The news that Joe Paterno is retiring as the head coach of Penn State’s football team after 46 seasons is heartbreakingly sad for many reasons. First and foremost, there are the children who were victims of the despicable actions alleged to have been made by Jerry Sandusky, Paterno’s former defensive coordinator. Then, of course, there is the negligence by university officials who have been alleged to be protecting their football program rather than innocent kids. And of course, there is the grievous image of watching a beloved 84-year-old coach end his career amid such disturbing circumstances.
But there is another reason the news will be so distressing to so many. Joe Paterno was not just any NCAA coach, and Penn State was not just any old team. This was the Norman Rockwell of college football. The place is called Happy Valley, for goodness sake. The program was known as one of the most squeaky clean in all of college sports, with a coach whose sepia-toned approach to leading his football team often felt like a nostalgic brush with another era.
But that righteous reputation could now be irretrievably shattered, and may have even played a role in the university’s failure to report to police the unspeakable crimes that were alleged to have happened. For one, the program’s saintly status surely made it just that much harder for university officials to come forward with the allegations when they first happened. Any institution would be horrified to have to admit that such despicable crimes occurred on its campus and allegedly involved one of its most well-known coaches.
However, just as success breeds complacency, a holy reputation can lead to a place where denial and negligence takes hold. This is not meant to be an excuse for the administrators who resigned earlier this week. But if you’ve always been put on a pedestal, doing anything that might get you knocked off of it is harder than for those who’ve never been elevated to one in the first place.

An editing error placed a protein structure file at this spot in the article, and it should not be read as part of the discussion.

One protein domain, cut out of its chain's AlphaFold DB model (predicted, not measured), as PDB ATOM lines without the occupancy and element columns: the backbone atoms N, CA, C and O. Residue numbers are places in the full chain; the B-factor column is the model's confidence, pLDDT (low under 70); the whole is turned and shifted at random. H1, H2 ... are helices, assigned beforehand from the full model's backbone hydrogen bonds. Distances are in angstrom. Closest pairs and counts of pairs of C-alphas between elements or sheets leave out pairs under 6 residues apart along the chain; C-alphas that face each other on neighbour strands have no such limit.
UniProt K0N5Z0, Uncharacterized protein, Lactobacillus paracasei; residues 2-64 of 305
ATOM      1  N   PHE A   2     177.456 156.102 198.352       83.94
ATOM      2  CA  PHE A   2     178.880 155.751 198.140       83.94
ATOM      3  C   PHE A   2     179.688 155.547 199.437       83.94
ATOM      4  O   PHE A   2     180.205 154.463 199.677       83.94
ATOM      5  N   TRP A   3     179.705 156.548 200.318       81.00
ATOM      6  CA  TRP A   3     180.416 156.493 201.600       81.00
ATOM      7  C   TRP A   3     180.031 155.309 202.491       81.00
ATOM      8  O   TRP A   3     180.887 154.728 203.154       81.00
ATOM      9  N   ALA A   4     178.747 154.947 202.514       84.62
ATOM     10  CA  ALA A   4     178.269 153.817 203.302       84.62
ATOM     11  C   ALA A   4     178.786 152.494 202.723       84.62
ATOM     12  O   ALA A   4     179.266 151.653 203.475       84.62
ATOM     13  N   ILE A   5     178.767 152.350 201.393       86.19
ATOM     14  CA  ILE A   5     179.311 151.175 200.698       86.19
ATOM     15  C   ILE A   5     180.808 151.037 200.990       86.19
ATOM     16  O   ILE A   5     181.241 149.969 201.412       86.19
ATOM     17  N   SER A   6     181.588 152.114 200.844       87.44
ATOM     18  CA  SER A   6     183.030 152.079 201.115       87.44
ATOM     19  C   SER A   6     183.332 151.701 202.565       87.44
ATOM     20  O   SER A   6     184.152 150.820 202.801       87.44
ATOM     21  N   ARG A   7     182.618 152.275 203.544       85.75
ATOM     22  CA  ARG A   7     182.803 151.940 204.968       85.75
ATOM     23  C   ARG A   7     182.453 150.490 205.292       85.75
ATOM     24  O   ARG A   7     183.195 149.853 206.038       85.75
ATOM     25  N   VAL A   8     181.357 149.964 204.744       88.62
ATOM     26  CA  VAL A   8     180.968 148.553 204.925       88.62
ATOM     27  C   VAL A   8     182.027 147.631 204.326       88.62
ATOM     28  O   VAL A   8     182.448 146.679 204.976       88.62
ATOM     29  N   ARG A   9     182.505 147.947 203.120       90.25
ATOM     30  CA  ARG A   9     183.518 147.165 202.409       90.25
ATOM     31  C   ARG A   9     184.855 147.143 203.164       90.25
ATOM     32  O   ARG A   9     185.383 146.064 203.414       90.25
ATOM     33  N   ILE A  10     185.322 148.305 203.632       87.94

I also have to wonder if Penn State’s pristine image contributed in another way. Programs that have been repeatedly tested by lesser scandals have been forced to institute the sort of regimented crisis response plans that might have prompted a better reaction in this case. It’s possible that Penn State’s record—Paterno apparently never faced more than off-campus incidents involving his players—could have meant that institutional opportunities to blow the whistle hadn’t been fully developed.
That’s not to say that common sense and human decency shouldn’t have stepped in to make the right response painfully obvious, particularly from university officials who should have had much more emotional distance than Paterno from someone he’d worked with so closely for 30 years. But context, as they say, is king, and I can’t help but think that the wholesome reputation of the football team from Happy Valley didn’t play a part. Sometimes, the steepest falls from grace come from where we least expect them, and their high perch may be part of the problem.
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